DUBLIN, Ireland ― Today, Good Friday or the day of Christian pilgrimage, when pubs in Ireland are traditionally banned from serving liquor, many people will be making a secular pilgrimage to the city of Limerick. There, for the first time in nearly a century, all the city and suburban bars are being allowed to open for business. A judge lifted the prohibition on the sale of alcohol this Good Friday because of a rugby match between the provinces of Munster and Leinster that is expected to bring 26,000 thirsty fans to the city.
The exemption has been widely hailed as a consequence of the diminished moral authority of the Catholic Church, which has been severely damaged by sex abuse scandals and falling church attendance in recent years. Father Tony Mullins, the administrator of the Catholic Diocese of Limerick, conceded that the decision was a “further reflection of a changing society, where religious beliefs and the practice of one’s faith is becoming more a matter for the individual.”
This was put more crudely by the makers of T-shirts on sale in the city that bear the slogan: “Officially bigger than the Catholic Church: Munster Rugby.”
In previous years a challenge from a bishop might have influenced the court’s decision but this year not a single objection was raised.
The ruling by Judge Tom O’Donnell may become a precedent for a nationwide lifting of the ban in future years.
“It’s a groundbreaking decision,” said lawyer Gearoid McGann, who took the case on behalf of pub owners in Limerick, a city of almost 100,000 situated at the mouth of the Shannon River. “Once the doors are open it will happen again.”
Getting around drink bans is an ancient custom in Ireland, where poteen was once illegally distilled from potatoes in rural areas. There used to be a law in Dublin that pubs had to close for an hour after lunch (known as the Holy Hour) to prevent all-day drinking. This led to the story of an American tourist who arrived in a Dublin bar just as the Holy Hour was starting, and was told no drink could be served for 60 minutes. When the tourist asked if he could sit there until the hour expired, the barman said, “Sure — would you like a drink while you’re waiting?”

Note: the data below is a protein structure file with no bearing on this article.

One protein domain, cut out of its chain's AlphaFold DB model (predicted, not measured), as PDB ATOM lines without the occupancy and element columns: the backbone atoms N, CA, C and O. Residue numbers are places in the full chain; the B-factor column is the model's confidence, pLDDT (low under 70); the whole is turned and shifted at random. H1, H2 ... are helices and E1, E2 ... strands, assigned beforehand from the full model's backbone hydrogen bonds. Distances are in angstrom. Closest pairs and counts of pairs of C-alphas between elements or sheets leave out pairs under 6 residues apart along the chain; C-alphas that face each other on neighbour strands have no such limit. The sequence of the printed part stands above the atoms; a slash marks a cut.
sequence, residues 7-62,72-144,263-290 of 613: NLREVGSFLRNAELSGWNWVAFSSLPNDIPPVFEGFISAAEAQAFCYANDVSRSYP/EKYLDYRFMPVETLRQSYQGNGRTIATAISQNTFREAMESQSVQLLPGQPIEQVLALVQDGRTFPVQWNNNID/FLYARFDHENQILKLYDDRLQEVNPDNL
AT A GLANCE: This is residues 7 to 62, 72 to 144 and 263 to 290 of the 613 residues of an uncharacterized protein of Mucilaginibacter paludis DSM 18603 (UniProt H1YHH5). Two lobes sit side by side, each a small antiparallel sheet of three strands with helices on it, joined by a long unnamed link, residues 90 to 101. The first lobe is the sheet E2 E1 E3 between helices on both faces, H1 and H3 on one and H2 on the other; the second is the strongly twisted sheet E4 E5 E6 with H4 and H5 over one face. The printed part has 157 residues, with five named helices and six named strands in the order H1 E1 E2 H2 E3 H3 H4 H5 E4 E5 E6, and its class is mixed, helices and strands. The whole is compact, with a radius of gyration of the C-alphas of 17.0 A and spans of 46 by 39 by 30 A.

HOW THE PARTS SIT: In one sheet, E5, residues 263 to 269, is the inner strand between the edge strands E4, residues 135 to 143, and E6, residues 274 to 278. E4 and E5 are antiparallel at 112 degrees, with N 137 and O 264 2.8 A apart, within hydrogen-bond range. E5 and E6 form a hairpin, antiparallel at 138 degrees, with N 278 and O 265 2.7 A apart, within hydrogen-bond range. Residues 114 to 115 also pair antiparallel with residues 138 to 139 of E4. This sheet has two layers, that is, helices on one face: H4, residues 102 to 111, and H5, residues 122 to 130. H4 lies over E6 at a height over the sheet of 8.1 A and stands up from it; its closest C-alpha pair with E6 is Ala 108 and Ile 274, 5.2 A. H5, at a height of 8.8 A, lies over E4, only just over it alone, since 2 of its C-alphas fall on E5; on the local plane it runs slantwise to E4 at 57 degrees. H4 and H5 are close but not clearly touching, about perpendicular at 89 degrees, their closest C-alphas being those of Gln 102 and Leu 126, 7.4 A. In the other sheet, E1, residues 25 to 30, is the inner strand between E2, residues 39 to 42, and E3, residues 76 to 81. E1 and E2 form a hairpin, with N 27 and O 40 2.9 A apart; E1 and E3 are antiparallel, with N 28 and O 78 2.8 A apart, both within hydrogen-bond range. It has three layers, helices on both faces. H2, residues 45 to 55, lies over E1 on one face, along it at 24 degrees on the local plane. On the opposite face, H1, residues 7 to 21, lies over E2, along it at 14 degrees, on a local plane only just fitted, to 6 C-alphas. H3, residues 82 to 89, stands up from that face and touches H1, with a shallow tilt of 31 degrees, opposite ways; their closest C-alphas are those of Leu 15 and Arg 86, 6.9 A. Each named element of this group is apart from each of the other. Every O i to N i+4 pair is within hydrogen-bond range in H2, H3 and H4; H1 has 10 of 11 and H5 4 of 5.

Ireland’s antiquated licensing laws, some dating to Victorian times, have been changing in recent years to accommodate the demands of a more secular and modern society. Bars are allowed to stay open until nearly midnight and drink is readily available in supermarkets and corner stores. The current ban on the sale of liquor on two days of the year, Good Friday and Christmas Day, is easily circumvented by people stocking up in supermarkets on the previous day, or by going to clubs and sports grounds where special exemptions are common.
Thomond Park in Limerick, for example, has a special arena license. O’Donnell ruled: “It is somewhat absurd that pubs in the locality should be closed when there will be available to 26,000 people the possibility to buy alcohol, if they wish, in Thomond Park.”
One of the reasons the bar owners in Limerick were so keen to see the ban lifted is to boost their flagging sales. The consumption of alcohol per person in Ireland last year was down by some 9 percent on 2008, and is back to the levels of the mid-1990s, as Ireland's economic boom was just beginning. Confirmation that the Irish are drinking less came in a report last week from the Drinks Industry Group of Ireland, which lamented that 2008 was "the worst performance in decades for the overall drinks industry. Unfortunately the 2009 performance was worse than 2008 and the title of worst year now passes to 2009."
The drop in alcohol consumption matches the decline in construction work, a phenomenon most marked in vodka sales: As eastern European migrants left the country at the end of the building boom, sales of vodka plummeted. The growth in unemployment means that people have less disposible income.
Irish adults still drink about three gallons of pure spirits a year, considerably more than the European average. The number is especially impressive considering Ireland has the most teetotalers in Europe, one in five of the population.